So near, so far. Still a book you should read.
Globalization and technology have gutted the labor movement, and part-time work is sabotaging solidarity. Is there a new way to challenge the politics of inequality?
How restaurants trick you into eating less and spending more
A study of Millennial media habits claims that young people crave hard news. Do they really?
The two giants of the mobile-ad economy have opposing philosophies on making money from your time. Namely, Google saves time while Facebook soaks it up.
Are post-conviction bail bonds a smart way to reduce the nation's prison population or just another way to exploit the poor?
Yet another reason to shun Internet Explorer
Shoppers detest gray fillets, so producers rely on pigmentation pellets to achieve the natural orange hues found in the wild.
Recent battles over national politics, government spending, and the future of the country has left many disillusioned with federal policies.
How an infamous incident and its fallout may finally change South Korea’s relationship to its family-run conglomerates
The financial damage done to those in violent relationships can last for years—another reason it's difficult for victims to just walk away.
Is the road to success more difficult for female entrepreneurs?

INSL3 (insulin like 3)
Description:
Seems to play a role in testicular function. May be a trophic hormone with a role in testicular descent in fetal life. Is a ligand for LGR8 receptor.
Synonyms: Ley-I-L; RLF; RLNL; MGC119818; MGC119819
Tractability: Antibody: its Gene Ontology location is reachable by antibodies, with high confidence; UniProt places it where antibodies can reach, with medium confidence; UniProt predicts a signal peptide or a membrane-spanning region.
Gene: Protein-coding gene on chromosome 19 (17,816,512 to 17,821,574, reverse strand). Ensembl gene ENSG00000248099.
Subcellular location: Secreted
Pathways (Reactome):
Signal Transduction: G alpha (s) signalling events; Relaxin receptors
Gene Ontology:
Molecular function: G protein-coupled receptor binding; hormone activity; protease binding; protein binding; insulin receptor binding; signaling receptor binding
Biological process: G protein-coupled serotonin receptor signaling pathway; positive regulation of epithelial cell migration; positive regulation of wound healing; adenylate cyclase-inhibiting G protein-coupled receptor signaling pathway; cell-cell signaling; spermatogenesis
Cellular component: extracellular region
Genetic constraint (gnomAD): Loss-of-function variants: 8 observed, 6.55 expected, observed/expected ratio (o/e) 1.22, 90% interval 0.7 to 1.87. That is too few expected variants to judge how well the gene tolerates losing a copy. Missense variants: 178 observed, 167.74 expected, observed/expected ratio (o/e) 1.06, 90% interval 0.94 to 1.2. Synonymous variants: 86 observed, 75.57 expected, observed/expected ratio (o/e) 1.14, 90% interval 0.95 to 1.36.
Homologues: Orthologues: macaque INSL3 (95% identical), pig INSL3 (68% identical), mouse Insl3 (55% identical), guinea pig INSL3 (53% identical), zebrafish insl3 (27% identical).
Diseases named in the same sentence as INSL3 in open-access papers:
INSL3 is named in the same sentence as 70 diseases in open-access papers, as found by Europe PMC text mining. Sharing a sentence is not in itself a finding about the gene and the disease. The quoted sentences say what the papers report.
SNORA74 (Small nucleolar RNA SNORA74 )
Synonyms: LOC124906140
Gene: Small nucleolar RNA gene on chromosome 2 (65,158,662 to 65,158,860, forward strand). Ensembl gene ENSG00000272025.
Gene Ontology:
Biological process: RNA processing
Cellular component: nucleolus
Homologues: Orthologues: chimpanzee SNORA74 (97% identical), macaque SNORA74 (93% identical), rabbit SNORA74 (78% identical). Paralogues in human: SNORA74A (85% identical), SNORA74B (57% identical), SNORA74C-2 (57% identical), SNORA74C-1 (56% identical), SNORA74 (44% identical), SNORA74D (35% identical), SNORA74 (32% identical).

Most of Scandinavia determines fines based on income. Could such a system work in the U.S.?
According to a new poll, economic mobility and diversity are key components of a good city or town.
For some workers, the recession produced historically long stretches of joblessness. A new Brookings study suggests ways to counteract that.
Many low-income Americans have to have less than $1,000 in assets to qualify for welfare. As a result, they've been spending more in order to get under that line.
Surprisingly, most say their communities are heading in the right direction.
Poll results reveal an overwhelming preference for stronger local leadership, and less federal input.
Target, Google, and Ford have started teaching employees mindfulness. Will capitalism complicate something as simple as following your breath?
Earnings-report presentations supposedly present hard numbers, but listening for the right words can be much more revealing.